Hello again friend! Today we are going to talk about gathering email addresses… or what is commonly referred to as list building – one of my favorite topics.
As you are aware, a mailing list full of happy subscribers is a powerful marketing tool that can pay off big over and over again.
But you can’t just go out and harvest every email you run across and start sending email at it.You have to build your list naturally and obtain valid, verifiable email addresses.
When someone agrees to let you send them email, they are “opting-in” to your list. You have their permission to send them as much email as you want (within reason).
You get them to opt-in by providing a page where they can provide their email in order to join your list. This page is commonly referred to as a “squeeze page”.
Now, when someone fills out your opt-in form on your squeeze page, they go into your list database in autoresponder system. I use Aweber but there are dozens out there.
When setting up your list in your AR, you’re given the option to choose whether you want subscribers to confirm their subscription – making them a double-opt-in or not…
(or at least I know that Aweber has this option.. not too sure about other Autoresponder systems however.)
So when you come to this point, you have to make a decision – should I build a double or single opt-in list?
Just to clarify… a single opt-in means once the person has entered an email address, it is on the list.. no confirmation process.
A double opt-in subscriber is one who has entered their email into the opt-in form AND confirmed their email address by clicking on the confirmation link which was sent to their email address.
I can see why single opt-in would be appealing to some marketers but in my honest opinion, single opt-in is risky today because there are a whole lot of people on the Internet who love to fill out squeeze pages with fake email addresses.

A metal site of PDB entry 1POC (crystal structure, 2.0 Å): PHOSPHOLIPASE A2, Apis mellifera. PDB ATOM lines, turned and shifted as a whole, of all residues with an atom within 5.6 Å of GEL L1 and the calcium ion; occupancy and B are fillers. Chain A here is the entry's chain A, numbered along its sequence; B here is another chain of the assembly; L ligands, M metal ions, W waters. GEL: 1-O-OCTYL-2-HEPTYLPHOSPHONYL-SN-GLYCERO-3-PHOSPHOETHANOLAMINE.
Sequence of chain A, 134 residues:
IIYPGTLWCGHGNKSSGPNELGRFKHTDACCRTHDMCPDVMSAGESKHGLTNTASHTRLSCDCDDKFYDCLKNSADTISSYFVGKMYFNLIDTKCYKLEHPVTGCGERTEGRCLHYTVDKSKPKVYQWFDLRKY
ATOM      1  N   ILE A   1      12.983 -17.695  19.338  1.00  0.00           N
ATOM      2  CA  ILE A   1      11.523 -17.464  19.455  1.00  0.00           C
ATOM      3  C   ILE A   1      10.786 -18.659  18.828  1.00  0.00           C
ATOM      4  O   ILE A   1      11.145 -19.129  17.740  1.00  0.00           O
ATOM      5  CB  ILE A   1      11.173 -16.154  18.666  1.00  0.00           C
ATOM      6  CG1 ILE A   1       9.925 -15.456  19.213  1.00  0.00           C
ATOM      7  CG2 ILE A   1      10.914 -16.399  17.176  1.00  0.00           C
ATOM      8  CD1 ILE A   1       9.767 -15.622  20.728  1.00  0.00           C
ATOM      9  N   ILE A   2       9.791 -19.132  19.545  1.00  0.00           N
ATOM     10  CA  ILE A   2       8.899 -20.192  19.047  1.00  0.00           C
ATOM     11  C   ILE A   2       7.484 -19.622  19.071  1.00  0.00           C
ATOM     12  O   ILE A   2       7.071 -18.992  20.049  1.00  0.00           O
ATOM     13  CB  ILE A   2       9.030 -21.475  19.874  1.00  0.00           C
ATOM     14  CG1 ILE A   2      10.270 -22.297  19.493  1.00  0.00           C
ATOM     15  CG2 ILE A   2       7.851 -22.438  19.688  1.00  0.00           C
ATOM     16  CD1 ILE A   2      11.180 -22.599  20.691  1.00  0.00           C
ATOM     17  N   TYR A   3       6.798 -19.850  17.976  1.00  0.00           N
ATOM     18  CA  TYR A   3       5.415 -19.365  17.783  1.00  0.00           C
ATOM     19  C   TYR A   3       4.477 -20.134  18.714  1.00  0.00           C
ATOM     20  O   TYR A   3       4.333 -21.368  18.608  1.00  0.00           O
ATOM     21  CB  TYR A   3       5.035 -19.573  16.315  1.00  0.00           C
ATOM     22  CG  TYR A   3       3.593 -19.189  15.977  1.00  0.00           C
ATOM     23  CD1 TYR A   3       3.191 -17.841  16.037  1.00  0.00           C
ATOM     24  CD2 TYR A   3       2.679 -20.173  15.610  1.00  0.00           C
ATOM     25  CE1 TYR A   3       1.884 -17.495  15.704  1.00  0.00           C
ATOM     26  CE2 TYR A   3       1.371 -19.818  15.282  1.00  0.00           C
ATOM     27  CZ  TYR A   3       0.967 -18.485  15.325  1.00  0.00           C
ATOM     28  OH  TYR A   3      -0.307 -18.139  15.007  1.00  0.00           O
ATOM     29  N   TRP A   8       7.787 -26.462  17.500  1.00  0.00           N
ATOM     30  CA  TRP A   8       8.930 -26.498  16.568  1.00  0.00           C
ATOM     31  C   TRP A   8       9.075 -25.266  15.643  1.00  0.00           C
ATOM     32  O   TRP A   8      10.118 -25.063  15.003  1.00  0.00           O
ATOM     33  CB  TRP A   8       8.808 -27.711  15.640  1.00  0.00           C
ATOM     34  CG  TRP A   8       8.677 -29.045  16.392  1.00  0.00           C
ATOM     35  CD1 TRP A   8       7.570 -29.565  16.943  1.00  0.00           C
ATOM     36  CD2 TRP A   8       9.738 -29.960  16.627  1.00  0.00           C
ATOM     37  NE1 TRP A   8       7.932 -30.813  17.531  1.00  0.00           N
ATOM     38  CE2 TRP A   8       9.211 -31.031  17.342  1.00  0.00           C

Then there are robots that go about spamming every web page they find (including squeeze pages), and then the users who quickly forget they signed up for your list and then accuse you of being a spammer.
Basically, a single-optin list is going to get clogged with junk. The numbers might be impressive, but you won’t know how many of those email addresses are actually valid.
Another thing is that you don’t want to be paying for the junk leads as most Autoresponders charge you by volume.
These are the reasons why most marketers today, including myself are using “double opt-in” subscription for their email lists.
In a double opt-in list, someone submits their email address and then has to confirm it or verify it to complete the subscription.
Once this happens you have proof that they gave you their email address and confirmed it so their is no risk of being accused as a spammer.
But more importantly, they showed their willingness to be on your list by going through an “extra hoop”.
This is great because it means they are willing to take action – even if it is just clicking a link – which shows they’re interested in knowing more about you and your business.
Exactly the people you want to have on your list!
The downside is that this extra hoop can drastically reduce the number of confirmed opt-ins.
I have found that a good portion (up to half) of your subscribers will never be confirmed!
But you have to wonder…. did they enter their real email address in the first place? Are they actually real people?
Admittedly, many real people do not leave their email client open when surfing the web. So they may give you their email address and not see your confirmation request until the next day. It can take a day or two for some to remember to confirm their subscription.
Others will not remember they even went to your web site and submitted their email so they will just delete the email and you never hear from them again.
Today everyone loves to cry “spam!” when any sort of email that tries to sell them something shows up in their inbox.
The only sure fire way to protect yourself from being blacklisted as a spammer is to have proof that the email you sent was authorized by them when they joined your list.
If you chose the “double opt-in” method then you have this proof, otherwise you might be in trouble.
So obviously I am on the side of the double opt in list.
I would rather have 1 person who willingly agreed to receive my newsletter than 100 who have no idea why my email just landed in their inbox. In this litigious society, you can never be too careful.
p.s. How about you? Are you building a double or single opt-in list? Leave your comment!